Analysis of eight population-based and occupational cohorts from the UK reveals the patterns of change of blood pressure in the population through the life course.
Much of our understanding of the age-related progression of systolic blood pressure (SBP) comes from cross-sectional data, which do not directly capture within-individual change. We estimated life course trajectories of SBP using longitudinal data from seven population-based cohorts and one predominantly white collar occupational cohort, each from the United Kingdom and with data covering different but overlapping age periods.
Methods and Findings
Data are from 30,372 individuals and comprise 102,583 SBP observations spanning from age 7 to 80+y. Multilevel models were fitted to each cohort. Four life course phases were evident in both sexes: a rapid increase in SBP coinciding with peak adolescent growth, a more gentle increase in early adulthood, a midlife acceleration beginning in the fourth decade, and a period of deceleration in late adulthood where increases in SBP slowed and SBP eventually declined. These phases were still present, although at lower levels, after adjusting for increases in body mass index though adulthood. The deceleration and decline in old age was less evident after excluding individuals who had taken antihypertensive medication. Compared to the population-based cohorts, the occupational cohort had a lower mean SBP, a shallower annual increase in midlife, and a later midlife acceleration. The maximum sex difference was found at age 26 (+8.2 mm Hg higher in men, 95% CI: 6.7, 9.8); women then experienced steeper rises and caught up by the seventh decade.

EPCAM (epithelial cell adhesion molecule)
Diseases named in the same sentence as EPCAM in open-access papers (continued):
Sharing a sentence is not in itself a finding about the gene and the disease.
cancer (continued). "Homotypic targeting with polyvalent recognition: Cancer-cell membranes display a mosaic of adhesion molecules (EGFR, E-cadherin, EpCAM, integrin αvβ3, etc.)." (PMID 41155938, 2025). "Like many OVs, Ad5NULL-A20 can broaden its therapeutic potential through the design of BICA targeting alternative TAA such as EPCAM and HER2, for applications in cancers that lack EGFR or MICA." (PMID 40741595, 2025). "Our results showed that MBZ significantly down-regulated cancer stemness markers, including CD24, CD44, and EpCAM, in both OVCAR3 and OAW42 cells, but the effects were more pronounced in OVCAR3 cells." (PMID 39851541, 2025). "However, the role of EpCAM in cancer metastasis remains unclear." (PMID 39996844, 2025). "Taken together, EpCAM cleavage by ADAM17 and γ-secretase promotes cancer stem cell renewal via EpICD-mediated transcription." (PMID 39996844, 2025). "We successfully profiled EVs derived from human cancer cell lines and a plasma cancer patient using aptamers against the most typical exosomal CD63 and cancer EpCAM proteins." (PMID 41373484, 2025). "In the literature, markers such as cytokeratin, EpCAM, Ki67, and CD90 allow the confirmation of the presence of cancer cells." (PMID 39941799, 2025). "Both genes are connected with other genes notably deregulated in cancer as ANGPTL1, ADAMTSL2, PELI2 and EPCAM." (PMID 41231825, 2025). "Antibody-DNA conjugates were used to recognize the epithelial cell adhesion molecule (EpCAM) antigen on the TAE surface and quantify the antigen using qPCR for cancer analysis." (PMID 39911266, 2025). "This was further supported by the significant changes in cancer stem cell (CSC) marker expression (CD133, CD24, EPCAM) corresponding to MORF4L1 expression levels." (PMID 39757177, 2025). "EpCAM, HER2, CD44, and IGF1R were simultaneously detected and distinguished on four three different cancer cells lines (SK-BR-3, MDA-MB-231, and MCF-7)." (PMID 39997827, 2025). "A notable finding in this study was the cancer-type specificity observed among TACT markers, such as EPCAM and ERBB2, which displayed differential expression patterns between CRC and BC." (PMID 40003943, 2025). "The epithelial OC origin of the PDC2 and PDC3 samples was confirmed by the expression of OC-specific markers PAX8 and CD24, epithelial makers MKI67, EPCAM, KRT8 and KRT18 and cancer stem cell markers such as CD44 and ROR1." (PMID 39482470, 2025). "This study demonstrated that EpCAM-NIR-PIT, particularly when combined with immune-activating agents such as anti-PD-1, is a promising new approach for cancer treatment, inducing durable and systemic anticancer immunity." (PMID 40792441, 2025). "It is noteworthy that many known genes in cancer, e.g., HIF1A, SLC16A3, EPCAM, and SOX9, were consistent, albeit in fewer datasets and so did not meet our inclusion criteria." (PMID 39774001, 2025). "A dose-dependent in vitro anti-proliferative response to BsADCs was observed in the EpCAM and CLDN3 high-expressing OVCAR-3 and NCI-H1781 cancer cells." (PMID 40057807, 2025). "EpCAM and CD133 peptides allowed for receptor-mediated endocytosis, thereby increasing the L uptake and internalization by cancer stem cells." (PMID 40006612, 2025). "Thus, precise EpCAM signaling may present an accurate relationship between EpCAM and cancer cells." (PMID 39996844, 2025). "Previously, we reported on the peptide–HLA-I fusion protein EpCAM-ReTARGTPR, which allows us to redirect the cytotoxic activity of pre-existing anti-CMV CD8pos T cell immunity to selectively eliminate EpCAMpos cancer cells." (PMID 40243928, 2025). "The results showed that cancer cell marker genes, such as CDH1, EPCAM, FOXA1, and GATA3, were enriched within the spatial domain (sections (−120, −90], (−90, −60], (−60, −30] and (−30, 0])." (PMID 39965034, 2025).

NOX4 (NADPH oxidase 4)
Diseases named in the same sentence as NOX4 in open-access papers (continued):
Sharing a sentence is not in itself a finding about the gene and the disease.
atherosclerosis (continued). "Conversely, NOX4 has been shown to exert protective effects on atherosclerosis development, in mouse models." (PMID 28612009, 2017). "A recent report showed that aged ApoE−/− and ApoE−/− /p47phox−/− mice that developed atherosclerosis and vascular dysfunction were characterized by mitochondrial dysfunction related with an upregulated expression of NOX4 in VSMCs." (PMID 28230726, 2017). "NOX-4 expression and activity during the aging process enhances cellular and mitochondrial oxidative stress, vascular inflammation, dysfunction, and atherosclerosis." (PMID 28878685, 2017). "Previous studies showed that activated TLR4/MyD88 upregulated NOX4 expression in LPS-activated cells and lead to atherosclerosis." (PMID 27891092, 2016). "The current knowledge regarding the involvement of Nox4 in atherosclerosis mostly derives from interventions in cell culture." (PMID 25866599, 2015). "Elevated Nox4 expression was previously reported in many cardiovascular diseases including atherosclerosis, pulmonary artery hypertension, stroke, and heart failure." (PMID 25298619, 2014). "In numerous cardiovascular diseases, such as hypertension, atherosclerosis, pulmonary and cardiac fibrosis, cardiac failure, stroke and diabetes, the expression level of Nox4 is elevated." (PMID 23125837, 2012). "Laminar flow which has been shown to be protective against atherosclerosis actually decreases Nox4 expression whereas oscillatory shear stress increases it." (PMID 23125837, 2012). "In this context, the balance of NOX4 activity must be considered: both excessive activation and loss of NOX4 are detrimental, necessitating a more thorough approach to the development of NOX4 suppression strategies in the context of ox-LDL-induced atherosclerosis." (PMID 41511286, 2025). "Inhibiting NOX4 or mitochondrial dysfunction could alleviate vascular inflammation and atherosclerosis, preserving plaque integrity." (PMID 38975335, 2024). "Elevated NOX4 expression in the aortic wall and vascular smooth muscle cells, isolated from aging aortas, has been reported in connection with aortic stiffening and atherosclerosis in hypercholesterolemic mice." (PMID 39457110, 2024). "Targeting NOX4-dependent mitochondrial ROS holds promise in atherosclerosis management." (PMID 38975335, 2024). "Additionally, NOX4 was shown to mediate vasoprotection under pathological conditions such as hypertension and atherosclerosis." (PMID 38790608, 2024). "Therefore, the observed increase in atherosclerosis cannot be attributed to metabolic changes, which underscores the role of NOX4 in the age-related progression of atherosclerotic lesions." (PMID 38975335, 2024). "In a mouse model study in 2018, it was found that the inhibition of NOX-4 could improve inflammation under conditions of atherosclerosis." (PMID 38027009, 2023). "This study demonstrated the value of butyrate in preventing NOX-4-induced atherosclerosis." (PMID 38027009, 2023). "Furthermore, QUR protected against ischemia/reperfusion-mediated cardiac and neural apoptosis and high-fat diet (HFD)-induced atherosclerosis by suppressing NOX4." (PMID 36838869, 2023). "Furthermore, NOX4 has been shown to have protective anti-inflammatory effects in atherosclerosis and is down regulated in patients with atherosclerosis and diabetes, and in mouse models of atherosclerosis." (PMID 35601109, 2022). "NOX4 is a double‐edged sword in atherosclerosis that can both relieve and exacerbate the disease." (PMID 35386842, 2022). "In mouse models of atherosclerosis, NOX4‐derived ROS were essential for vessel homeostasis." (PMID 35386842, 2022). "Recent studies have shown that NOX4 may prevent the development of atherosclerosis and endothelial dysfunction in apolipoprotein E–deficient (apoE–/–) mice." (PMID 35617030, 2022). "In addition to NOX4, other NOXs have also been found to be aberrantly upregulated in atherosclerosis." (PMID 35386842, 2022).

Our investigation shows a general pattern of SBP progression from childhood in the UK, and suggests possible differences in this pattern during adulthood between a general population and an occupational population.
Please see later in the article for the Editors' Summary
About a third of US and UK adults have high blood pressure (hypertension). Although hypertension has no obvious symptoms, it can lead to life-threatening heart attacks, stroke, and other forms of cardiovascular disease (CVD). It is diagnosed by measuring blood pressure—the force that blood moving around the body exerts on the inside of large blood vessels. Blood pressure is highest when the heart is pumping out blood (systolic blood pressure [SBP]) and lowest when the heart is re-filling with blood (diastolic blood pressure [DBP]). Normal adult blood pressure is defined as an SBP of less than 130 millimeters of mercury (mm Hg) and a DBP of less than 85 mm Hg (a blood pressure of 130/85). A reading of more than 140/90 indicates hypertension. Many factors affect blood pressure, but overweight people and individuals who eat fatty or salty food are at high risk of developing hypertension. Moreover, blood pressure tends to increase with age. Mild hypertension can often be corrected by making lifestyle changes, but many people take antihypertensive drugs to reduce their blood pressure.
Why Was This Study Done?